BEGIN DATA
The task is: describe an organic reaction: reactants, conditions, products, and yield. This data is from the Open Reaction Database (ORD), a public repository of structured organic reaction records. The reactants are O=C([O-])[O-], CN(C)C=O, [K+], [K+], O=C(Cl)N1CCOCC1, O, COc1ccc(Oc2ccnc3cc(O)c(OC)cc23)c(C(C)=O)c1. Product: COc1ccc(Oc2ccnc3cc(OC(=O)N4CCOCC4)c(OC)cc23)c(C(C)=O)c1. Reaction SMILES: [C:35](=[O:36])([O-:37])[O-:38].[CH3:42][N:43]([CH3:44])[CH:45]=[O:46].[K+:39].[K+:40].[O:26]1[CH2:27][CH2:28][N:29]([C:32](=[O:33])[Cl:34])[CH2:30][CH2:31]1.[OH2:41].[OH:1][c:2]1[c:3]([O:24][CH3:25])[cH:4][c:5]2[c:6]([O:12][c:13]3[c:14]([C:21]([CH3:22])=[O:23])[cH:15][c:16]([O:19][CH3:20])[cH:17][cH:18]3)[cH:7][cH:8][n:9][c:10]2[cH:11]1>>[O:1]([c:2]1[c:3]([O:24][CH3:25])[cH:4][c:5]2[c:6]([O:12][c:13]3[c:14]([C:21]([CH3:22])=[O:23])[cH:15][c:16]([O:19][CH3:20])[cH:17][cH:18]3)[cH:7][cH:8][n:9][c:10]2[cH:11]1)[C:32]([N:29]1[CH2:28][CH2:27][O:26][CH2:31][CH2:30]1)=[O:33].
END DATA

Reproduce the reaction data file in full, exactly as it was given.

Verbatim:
The task is: describe an organic reaction: reactants, conditions, products, and yield. This data is from the Open Reaction Database (ORD), a public repository of structured organic reaction records. The reactants are O=C([O-])[O-], CN(C)C=O, [K+], [K+], O=C(Cl)N1CCOCC1, O, COc1ccc(Oc2ccnc3cc(O)c(OC)cc23)c(C(C)=O)c1. Product: COc1ccc(Oc2ccnc3cc(OC(=O)N4CCOCC4)c(OC)cc23)c(C(C)=O)c1. Reaction SMILES: [C:35](=[O:36])([O-:37])[O-:38].[CH3:42][N:43]([CH3:44])[CH:45]=[O:46].[K+:39].[K+:40].[O:26]1[CH2:27][CH2:28][N:29]([C:32](=[O:33])[Cl:34])[CH2:30][CH2:31]1.[OH2:41].[OH:1][c:2]1[c:3]([O:24][CH3:25])[cH:4][c:5]2[c:6]([O:12][c:13]3[c:14]([C:21]([CH3:22])=[O:23])[cH:15][c:16]([O:19][CH3:20])[cH:17][cH:18]3)[cH:7][cH:8][n:9][c:10]2[cH:11]1>>[O:1]([c:2]1[c:3]([O:24][CH3:25])[cH:4][c:5]2[c:6]([O:12][c:13]3[c:14]([C:21]([CH3:22])=[O:23])[cH:15][c:16]([O:19][CH3:20])[cH:17][cH:18]3)[cH:7][cH:8][n:9][c:10]2[cH:11]1)[C:32]([N:29]1[CH2:28][CH2:27][O:26][CH2:31][CH2:30]1)=[O:33].